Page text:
Veteranclaims’s Blog

April 18, 2019

Single Judge Decision; aggravation prong of the presumption of soundness;

Designated for electronic publication only
UNITED STATES COURT OF APPEALS FOR VETERANS CLAIMS
No. 17-5049
ORLANDO PEREZ, APPELLANT,
V.
ROBERT L. WILKIE,
SECRETARY OF VETERANS AFFAIRS, APPELLEE.
Before FALVEY, Judge.
MEMORANDUM DECISION
Note: Pursuant to U.S. Vet. App. R. 30(a),
this action may not be cited as precedent.
FALVEY, Judge: Marine Corps veteran Orlando Perez appeals a December 7, 2017, Board
of Veterans’ Appeals decision that denied disability compensation for asthma. The appeal is timely,
the Court has jurisdiction to review the Board’s decision, and single-judge disposition is
appropriate. See 38 U.S.C. §§ 7252(a), 7266(a); Frankel v. Derwinski, 1 Vet.App. 23, 25-26
(1990).
We are asked to review the Board’s application of the presumption of soundness. Mr. Perez
argues that the Board’s decision should be reversed because the presumption of soundness applied
and was not rebutted. The Secretary agrees that the Board erred in finding the presumption
rebutted, but argues that remand, rather than reversal, is the appropriate remedy. Because the Board’s decision shows that VA, after having ample opportunity to develop the record, did not obtain clear and unmistakable evidence sufficient to rebut the aggravation prong of the presumption of soundness, we will reverse the Board’s determination that the presumption had been rebutted, and we will remand the December 2017 decision for the Board to address whether the remaining elements of service connection have been met.
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I. BACKGROUND
When Mr. Perez entered active duty in February 1974, his entrance examination did not
note asthma or any other respiratory disorder. In April 1974, the veteran was treated for bronchitis
and pneumonia. During this hospitalization, medical workers “determined that he has asthma as a
predisposing factor,” and, in May 1974, a military physical evaluation board was convened to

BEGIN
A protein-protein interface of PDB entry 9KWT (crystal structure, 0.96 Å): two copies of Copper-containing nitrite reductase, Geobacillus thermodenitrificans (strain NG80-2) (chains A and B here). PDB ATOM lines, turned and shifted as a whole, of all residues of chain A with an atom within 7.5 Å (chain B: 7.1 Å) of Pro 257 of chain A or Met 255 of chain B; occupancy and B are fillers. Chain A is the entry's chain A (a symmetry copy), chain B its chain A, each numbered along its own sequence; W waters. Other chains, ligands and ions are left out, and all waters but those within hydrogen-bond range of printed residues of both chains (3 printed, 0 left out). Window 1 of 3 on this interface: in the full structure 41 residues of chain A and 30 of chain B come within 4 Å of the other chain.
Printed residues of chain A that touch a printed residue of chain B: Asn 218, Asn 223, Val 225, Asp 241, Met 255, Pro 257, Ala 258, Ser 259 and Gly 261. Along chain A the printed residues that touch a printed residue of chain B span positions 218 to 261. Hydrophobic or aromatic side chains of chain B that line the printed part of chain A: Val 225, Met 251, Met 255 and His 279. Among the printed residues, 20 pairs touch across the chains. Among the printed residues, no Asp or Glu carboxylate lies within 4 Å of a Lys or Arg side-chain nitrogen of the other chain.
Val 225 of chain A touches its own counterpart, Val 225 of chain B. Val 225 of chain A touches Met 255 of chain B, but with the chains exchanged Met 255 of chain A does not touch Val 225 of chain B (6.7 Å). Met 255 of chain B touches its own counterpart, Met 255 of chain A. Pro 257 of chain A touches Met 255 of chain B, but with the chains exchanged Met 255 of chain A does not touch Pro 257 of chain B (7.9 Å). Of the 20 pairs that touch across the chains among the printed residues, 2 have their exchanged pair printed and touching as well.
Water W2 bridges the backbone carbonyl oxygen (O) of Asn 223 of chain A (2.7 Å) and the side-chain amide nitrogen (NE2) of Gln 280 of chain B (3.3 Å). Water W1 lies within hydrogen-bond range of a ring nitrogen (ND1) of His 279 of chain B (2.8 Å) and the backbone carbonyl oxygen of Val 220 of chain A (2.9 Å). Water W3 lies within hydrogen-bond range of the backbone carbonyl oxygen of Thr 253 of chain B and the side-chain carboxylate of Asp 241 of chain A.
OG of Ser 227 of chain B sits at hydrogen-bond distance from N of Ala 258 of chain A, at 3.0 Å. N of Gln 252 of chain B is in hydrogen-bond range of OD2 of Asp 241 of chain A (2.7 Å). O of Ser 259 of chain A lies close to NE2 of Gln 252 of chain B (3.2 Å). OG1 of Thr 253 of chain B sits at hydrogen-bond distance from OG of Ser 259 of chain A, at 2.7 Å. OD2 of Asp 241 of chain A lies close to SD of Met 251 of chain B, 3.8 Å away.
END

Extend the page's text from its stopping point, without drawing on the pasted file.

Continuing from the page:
determine whether he was fit for service. Record (R.) at 419. The military board’s report noted that
the veteran admitted having experienced episodic wheezing in the past and that he had been
hospitalized at ages 10 and 11 for bronchitis and wheezing. However, he had not been diagnosed
with asthma or prescribed any medication for the treatment of that condition. The medical board
recommended discharge, and the veteran was separated from service on May 29, 1974.
In 2009, Mr. Perez filed his current claim for asthma. VA spent the next 9 years developing
his claim for benefits. In May 2014, after a remand for additional development, VA provided Mr.
Perez with a hearing before the Board. At this hearing, the veteran testified that he had been in
“perfect health” upon entry to service. R. at 208. He stated that he had not had asthma as a child,
and he denied telling a military doctor that he had been hospitalized for wheezing or bronchitis.
According to the veteran, his current asthma symptoms developed in service and, since service,
have been severe enough to require the use of albuterol inhalers.
In August 2016, the Board remanded Mr. Perez’s claim for further development. The Board
ordered VA to obtain a medical examination that addressed whether the veteran’s asthma had
preexisted service and, if so, whether the preexisting condition had been aggravated by service.
The Board asked that the examiner specifically identify the supporting evidence.